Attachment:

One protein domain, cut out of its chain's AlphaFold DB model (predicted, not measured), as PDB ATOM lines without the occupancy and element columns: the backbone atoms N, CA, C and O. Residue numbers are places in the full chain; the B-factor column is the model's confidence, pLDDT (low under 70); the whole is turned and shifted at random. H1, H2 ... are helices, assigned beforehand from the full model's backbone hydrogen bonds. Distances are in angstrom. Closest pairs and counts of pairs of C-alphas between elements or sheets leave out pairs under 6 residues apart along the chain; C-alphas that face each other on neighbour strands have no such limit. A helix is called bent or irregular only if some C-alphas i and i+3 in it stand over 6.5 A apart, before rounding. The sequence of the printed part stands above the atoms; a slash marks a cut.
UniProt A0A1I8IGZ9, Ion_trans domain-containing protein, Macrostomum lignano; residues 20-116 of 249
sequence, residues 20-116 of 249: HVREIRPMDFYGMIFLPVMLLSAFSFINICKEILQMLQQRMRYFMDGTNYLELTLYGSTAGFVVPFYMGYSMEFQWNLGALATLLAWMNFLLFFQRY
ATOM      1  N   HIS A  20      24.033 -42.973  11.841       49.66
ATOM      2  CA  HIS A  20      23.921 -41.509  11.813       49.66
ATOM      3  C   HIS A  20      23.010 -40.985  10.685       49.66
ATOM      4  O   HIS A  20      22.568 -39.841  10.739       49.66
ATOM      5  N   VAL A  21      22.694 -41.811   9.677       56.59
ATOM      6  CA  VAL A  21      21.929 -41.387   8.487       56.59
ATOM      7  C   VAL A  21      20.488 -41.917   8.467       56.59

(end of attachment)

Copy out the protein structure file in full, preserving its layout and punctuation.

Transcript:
One protein domain, cut out of its chain's AlphaFold DB model (predicted, not measured), as PDB ATOM lines without the occupancy and element columns: the backbone atoms N, CA, C and O. Residue numbers are places in the full chain; the B-factor column is the model's confidence, pLDDT (low under 70); the whole is turned and shifted at random. H1, H2 ... are helices, assigned beforehand from the full model's backbone hydrogen bonds. Distances are in angstrom. Closest pairs and counts of pairs of C-alphas between elements or sheets leave out pairs under 6 residues apart along the chain; C-alphas that face each other on neighbour strands have no such limit. A helix is called bent or irregular only if some C-alphas i and i+3 in it stand over 6.5 A apart, before rounding. The sequence of the printed part stands above the atoms; a slash marks a cut.
UniProt A0A1I8IGZ9, Ion_trans domain-containing protein, Macrostomum lignano; residues 20-116 of 249
sequence, residues 20-116 of 249: HVREIRPMDFYGMIFLPVMLLSAFSFINICKEILQMLQQRMRYFMDGTNYLELTLYGSTAGFVVPFYMGYSMEFQWNLGALATLLAWMNFLLFFQRY
ATOM      1  N   HIS A  20      24.033 -42.973  11.841       49.66
ATOM      2  CA  HIS A  20      23.921 -41.509  11.813       49.66
ATOM      3  C   HIS A  20      23.010 -40.985  10.685       49.66
ATOM      4  O   HIS A  20      22.568 -39.841  10.739       49.66
ATOM      5  N   VAL A  21      22.694 -41.811   9.677       56.59
ATOM      6  CA  VAL A  21      21.929 -41.387   8.487       56.59
ATOM      7  C   VAL A  21      20.488 -41.917   8.467       56.59